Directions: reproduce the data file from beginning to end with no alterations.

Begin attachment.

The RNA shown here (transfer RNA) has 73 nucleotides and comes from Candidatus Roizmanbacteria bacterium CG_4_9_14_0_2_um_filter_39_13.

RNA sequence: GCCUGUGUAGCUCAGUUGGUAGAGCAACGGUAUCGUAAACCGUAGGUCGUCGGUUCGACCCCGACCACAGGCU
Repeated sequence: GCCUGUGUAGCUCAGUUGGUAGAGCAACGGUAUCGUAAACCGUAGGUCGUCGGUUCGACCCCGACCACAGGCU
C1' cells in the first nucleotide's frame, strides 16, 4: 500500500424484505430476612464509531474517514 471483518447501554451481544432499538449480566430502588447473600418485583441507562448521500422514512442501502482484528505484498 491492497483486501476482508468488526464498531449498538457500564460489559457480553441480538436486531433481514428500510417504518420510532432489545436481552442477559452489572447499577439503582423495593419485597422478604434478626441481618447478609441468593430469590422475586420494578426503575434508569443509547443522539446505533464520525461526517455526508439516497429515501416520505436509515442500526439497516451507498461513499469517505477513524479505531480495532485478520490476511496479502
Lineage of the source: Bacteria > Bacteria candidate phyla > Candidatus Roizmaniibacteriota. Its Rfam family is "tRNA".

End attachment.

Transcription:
The RNA shown here (transfer RNA) has 73 nucleotides and comes from Candidatus Roizmanbacteria bacterium CG_4_9_14_0_2_um_filter_39_13.

RNA sequence: GCCUGUGUAGCUCAGUUGGUAGAGCAACGGUAUCGUAAACCGUAGGUCGUCGGUUCGACCCCGACCACAGGCU
Repeated sequence: GCCUGUGUAGCUCAGUUGGUAGAGCAACGGUAUCGUAAACCGUAGGUCGUCGGUUCGACCCCGACCACAGGCU
C1' cells in the first nucleotide's frame, strides 16, 4: 500500500424484505430476612464509531474517514 471483518447501554451481544432499538449480566430502588447473600418485583441507562448521500422514512442501502482484528505484498 491492497483486501476482508468488526464498531449498538457500564460489559457480553441480538436486531433481514428500510417504518420510532432489545436481552442477559452489572447499577439503582423495593419485597422478604434478626441481618447478609441468593430469590422475586420494578426503575434508569443509547443522539446505533464520525461526517455526508439516497429515501416520505436509515442500526439497516451507498461513499469517505477513524479505531480495532485478520490476511496479502
Lineage of the source: Bacteria > Bacteria candidate phyla > Candidatus Roizmaniibacteriota. Its Rfam family is "tRNA".